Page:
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July 2017



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Some thoughts on religion

Over many years I had worked out a theory of religion that covered my experience and the work that is being done in the ares of Anthropology and Sociology. I remember writing it out, but now I can't find it.

Then wolfieboy asked a question about religion and I finally just sate down and wrote out my theory again.

So here it is.

A religion must have all these: a theory of causality (i.e. beliefs about the world, dogma, creed), a source of efficacy (i.e. gods, spirits, ancestors, human progress, human effort), a collection of stories explaining them (i.e. mythology, history), and a system of actions based on them (i.e. rituals, taboos).

Some religions also have specialist practitioners (i.e.shamans, medicine men, priests, magicians, doctors, scientists, editors). And most have so sort of role models of pious behavior (i.e. heroes, saints)

In addition religion is something that acts in all three levels of human society: Individual, Cultural/Tribal, and Institutional. All religions begin with individuals having beliefs about the world. Before the development of civilization religion was indistinguishable from culture or tribe. Modern churches are institutions whose purpose is to maintain a religion.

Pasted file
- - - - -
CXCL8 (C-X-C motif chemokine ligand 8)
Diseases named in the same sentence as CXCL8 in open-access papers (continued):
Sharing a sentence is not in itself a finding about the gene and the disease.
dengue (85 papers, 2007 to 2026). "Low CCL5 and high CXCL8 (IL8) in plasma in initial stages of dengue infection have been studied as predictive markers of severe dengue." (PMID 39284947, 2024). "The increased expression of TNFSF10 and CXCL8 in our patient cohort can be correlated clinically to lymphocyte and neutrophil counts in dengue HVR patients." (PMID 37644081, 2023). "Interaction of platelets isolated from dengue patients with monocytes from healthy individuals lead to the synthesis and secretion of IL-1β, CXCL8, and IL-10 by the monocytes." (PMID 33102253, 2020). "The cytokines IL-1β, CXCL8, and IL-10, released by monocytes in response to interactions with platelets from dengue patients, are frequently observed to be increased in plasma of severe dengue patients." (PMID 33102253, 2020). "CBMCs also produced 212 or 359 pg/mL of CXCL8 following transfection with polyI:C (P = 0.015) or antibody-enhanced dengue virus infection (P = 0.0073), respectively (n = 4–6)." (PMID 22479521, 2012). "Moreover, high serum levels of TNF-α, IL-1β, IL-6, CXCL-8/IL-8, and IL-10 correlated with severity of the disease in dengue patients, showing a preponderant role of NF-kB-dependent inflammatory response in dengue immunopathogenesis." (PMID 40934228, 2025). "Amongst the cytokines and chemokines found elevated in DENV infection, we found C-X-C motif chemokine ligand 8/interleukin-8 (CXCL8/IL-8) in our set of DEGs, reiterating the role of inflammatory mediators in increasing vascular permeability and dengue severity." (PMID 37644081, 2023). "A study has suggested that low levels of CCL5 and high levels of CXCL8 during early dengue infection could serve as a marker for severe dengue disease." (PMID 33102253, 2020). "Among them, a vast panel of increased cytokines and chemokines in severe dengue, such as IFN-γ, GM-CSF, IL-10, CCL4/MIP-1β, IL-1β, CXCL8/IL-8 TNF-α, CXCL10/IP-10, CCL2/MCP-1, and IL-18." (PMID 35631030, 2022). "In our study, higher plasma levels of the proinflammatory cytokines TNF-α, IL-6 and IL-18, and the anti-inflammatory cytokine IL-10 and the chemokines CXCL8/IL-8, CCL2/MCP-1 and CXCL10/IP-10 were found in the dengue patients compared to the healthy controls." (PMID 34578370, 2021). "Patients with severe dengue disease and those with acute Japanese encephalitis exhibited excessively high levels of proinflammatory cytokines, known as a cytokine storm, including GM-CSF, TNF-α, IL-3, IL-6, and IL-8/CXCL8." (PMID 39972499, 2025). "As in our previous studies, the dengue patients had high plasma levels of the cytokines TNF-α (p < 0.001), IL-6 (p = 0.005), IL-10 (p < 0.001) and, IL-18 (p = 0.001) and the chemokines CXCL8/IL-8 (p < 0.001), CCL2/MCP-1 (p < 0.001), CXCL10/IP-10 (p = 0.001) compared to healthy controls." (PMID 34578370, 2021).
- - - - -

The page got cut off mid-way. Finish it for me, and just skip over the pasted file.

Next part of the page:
Spirituality is just that part of life that your theory of causality associates with "spirit".

Of course then there is the Emic/Etic issue. :-)


The martial arts school I went to had a guy give a talk about religion and the masses. His paper is supposed to be posted on the ModernWarrior website, which is www.modernwarrior.org. He brought up some very interesting points which make me think you may want to read his paper. He had to include at least one earth based religion (he chose two, the Lakota faith, and Wicca).(These are paraphrased and not in his words at ALL...it's what I can remember from the discussion)

1 - Religion often provides an external code of action, usually through fear of punishment or repercussions. Religion ALSO provides an INTERNAL code of action (things like honesty, integrity, sincerity, etc.) which affects how you deal with the outside world, but are not actual rules in the outside world.

2 - He chose 9 countries with different governmental structures, comparing their separation of church and state with incidences of hate crimes, women's rights, tolerance for other faiths, etc. (He mentioned that New Zealand, which has a complete separation of church and state, has the most thorough laws to protect abuse of women...the law differentiates between emotional abuse, psychological abuse, and physical abuse and punishes harshly) etc.

3 - That religion becomes most likely to be used for manipulation when it becomes least adaptable to an individuals needs.

All in all, it was very interesting. You may want to read it when it's posted.
And then there is the strong resemblance between organized fandom (particularly of Star Trek, though I'm sure there are other examples) and most Christian churches, in terms of both having a common text, discussions and disparate interpretations thereof, a sense of community and a top-down hierarchy.

Star Trek as religion

On long time ago I read an article in a sociology journal about Star Trek fandom as a religion. It had less to do with the organization structure than the belief structure, and the actions based on those beliefs.

Another of my sociology texts used Star Wars as the basis for a discussion of the future of religion.